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Bronny James is the biggest name in the 2024 NBA Draft for obvious reasons, even though he's arguably a second-rounder at best. Reasonable minds can disagree on that assertion, but the fact is a 6-foot-2 guard who averaged five points in 25 college games would not be on many drafts boards, let alone as a potential first-round pick, without the LeBron bump. 

But here he is, with a reported workout invite from as many as 10 teams. According to Shams Charania of The Athletic, however, James will only visit a few of those teams who've extended the offer. The Lakers are one of them. Another is the Phoenix Suns, who own the No. 22 overall pick this year. 

The key wording from Charania is "among several players in consideration." Again, Bronny would almost certainly be a second-rounder at best, and arguably not even that, were it not for his last name, but here Phoenix is considering him in the late first round as a potential high-floor defensive piece in the mold of Davion Mitchell

That's at least a reasonable comp for Bronny, and as our Bill Reiter pointed out, it speaks to the undeniable maturity with which Bronny has consistently carried himself amid an extraordinary level of scrutiny for a 19-year-old. He is realistic about his skillset. He doesn't have visions of superstar grandeur. He wants to be a guy who simply helps a team win on the margins, and there's reason to believe he can do that.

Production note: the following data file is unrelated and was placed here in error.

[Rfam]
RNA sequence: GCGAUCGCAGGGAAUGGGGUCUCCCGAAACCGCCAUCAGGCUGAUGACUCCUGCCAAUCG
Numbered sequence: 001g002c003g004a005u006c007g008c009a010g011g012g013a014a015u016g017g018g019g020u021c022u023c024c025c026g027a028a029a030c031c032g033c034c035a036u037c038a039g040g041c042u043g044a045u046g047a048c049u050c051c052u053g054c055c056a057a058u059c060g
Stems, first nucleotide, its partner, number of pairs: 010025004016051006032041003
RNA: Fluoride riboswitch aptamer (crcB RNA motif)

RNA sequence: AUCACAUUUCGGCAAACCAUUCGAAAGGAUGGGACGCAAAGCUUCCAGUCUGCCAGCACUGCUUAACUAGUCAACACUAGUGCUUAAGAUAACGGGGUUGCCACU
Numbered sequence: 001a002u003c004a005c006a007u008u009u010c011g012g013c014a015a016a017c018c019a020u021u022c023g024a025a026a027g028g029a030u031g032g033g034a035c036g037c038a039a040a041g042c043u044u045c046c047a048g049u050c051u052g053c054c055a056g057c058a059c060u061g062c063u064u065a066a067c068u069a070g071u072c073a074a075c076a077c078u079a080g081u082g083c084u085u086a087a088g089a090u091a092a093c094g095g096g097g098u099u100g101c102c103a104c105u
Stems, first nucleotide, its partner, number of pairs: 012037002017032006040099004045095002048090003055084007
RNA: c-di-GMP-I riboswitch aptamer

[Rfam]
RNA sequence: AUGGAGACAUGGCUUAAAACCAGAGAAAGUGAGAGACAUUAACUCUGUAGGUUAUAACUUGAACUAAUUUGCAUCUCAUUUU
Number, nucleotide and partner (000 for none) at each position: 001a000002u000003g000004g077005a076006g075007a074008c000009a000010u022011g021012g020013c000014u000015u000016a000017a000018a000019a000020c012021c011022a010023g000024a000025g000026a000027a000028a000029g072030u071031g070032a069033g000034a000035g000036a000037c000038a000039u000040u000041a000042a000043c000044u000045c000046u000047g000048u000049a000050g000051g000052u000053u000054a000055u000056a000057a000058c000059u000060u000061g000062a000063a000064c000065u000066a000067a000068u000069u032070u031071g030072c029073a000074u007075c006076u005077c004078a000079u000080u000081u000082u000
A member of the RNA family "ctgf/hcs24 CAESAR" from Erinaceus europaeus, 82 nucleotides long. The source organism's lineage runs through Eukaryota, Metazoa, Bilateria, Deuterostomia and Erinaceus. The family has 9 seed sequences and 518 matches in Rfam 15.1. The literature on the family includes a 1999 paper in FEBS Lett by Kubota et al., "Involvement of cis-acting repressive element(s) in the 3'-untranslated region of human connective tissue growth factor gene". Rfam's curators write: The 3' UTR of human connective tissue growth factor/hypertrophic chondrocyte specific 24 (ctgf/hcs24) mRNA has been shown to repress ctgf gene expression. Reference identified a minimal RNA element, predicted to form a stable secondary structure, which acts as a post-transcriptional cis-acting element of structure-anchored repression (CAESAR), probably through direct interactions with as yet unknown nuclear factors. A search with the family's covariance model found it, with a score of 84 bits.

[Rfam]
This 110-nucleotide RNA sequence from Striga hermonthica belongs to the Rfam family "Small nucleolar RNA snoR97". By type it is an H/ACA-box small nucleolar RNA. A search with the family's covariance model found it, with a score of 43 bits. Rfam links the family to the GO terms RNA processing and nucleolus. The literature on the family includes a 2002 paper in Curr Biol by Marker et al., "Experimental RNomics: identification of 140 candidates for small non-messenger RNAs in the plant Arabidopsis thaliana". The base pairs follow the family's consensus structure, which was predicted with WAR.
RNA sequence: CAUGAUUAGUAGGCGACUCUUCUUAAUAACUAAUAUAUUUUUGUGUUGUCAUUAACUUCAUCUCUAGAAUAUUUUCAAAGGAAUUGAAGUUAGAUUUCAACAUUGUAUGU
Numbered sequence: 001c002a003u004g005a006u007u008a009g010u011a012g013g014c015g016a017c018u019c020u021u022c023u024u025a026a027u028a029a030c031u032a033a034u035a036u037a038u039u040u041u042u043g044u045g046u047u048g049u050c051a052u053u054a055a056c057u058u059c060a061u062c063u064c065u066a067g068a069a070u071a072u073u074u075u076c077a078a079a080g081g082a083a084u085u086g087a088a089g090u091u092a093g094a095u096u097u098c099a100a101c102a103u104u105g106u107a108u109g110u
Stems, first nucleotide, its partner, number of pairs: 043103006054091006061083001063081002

And hey, if the possibility of his father joining him to play together at the end of his career is a little extra incentive for a team to draft him, so be it. Many late first-rounders and most all second-rounders are total guesses anyway. Only a few will actually become good players in the league. Most will be gone in a couple years. 

Now for what it's worth, our Colin Ward-Henninger projected the top 10 landing spots for Bronny and the Suns were not one of them. Phoenix doesn't hold a second-round pick, and again, using a first-round pick on Bronny is highly risky. 

But the Suns are at least interested, and it doesn't hurt to take a look at him in a workout and get a chance to sit down with him and pick what appears to be a very mature brain with a high basketball IQ and notable perspective for such a young man. These are all big positives on a draft profile, and from that standpoint, the interest in Bronny is understandable with or without his last name.